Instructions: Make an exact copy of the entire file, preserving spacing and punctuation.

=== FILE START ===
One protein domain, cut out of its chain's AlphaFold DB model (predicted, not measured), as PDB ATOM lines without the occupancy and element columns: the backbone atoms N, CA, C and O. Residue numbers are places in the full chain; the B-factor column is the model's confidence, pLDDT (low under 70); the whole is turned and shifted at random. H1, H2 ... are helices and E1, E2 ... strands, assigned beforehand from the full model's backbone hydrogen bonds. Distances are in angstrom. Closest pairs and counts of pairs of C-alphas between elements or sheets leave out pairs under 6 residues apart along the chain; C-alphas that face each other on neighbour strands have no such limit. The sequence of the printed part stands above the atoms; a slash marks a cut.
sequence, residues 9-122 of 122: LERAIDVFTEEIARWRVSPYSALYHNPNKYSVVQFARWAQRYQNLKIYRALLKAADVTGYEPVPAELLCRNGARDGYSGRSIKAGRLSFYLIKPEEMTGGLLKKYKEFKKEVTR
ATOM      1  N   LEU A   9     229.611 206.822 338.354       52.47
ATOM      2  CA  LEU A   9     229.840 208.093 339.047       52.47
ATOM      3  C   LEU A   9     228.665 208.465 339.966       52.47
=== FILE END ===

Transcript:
One protein domain, cut out of its chain's AlphaFold DB model (predicted, not measured), as PDB ATOM lines without the occupancy and element columns: the backbone atoms N, CA, C and O. Residue numbers are places in the full chain; the B-factor column is the model's confidence, pLDDT (low under 70); the whole is turned and shifted at random. H1, H2 ... are helices and E1, E2 ... strands, assigned beforehand from the full model's backbone hydrogen bonds. Distances are in angstrom. Closest pairs and counts of pairs of C-alphas between elements or sheets leave out pairs under 6 residues apart along the chain; C-alphas that face each other on neighbour strands have no such limit. The sequence of the printed part stands above the atoms; a slash marks a cut.
sequence, residues 9-122 of 122: LERAIDVFTEEIARWRVSPYSALYHNPNKYSVVQFARWAQRYQNLKIYRALLKAADVTGYEPVPAELLCRNGARDGYSGRSIKAGRLSFYLIKPEEMTGGLLKKYKEFKKEVTR
ATOM      1  N   LEU A   9     229.611 206.822 338.354       52.47
ATOM      2  CA  LEU A   9     229.840 208.093 339.047       52.47
ATOM      3  C   LEU A   9     228.665 208.465 339.966       52.47